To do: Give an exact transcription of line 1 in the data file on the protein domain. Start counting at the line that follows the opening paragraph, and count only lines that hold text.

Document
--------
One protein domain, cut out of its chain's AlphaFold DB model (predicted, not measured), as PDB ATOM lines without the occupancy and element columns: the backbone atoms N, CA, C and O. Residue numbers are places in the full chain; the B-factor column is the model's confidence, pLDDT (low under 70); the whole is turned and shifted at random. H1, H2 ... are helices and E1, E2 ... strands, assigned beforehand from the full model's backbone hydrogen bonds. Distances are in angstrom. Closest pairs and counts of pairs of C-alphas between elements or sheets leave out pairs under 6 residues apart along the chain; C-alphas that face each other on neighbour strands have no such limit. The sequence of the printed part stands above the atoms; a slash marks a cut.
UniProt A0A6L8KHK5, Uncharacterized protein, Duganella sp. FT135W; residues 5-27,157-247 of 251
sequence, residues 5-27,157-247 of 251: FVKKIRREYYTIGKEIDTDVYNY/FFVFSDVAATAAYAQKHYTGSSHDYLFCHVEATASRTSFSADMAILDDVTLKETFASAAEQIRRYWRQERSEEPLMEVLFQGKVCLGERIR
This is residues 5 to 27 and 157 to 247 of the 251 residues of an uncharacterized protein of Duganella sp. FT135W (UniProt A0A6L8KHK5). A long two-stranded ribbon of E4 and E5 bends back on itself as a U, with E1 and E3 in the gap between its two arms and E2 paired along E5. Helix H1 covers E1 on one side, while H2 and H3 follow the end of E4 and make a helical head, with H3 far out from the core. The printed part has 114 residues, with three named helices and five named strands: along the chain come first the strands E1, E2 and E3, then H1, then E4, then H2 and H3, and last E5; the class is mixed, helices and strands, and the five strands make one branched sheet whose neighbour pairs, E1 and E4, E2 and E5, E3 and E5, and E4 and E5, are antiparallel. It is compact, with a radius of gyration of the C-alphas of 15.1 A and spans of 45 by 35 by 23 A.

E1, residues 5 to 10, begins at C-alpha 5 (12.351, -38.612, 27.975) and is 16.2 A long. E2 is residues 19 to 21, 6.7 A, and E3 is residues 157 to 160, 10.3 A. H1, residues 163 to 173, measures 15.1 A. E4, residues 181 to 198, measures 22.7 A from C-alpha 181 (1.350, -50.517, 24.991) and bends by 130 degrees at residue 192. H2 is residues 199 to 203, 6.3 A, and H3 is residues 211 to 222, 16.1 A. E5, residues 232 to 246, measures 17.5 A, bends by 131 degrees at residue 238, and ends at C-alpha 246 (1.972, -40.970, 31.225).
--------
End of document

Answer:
UniProt A0A6L8KHK5, Uncharacterized protein, Duganella sp. FT135W; residues 5-27,157-247 of 251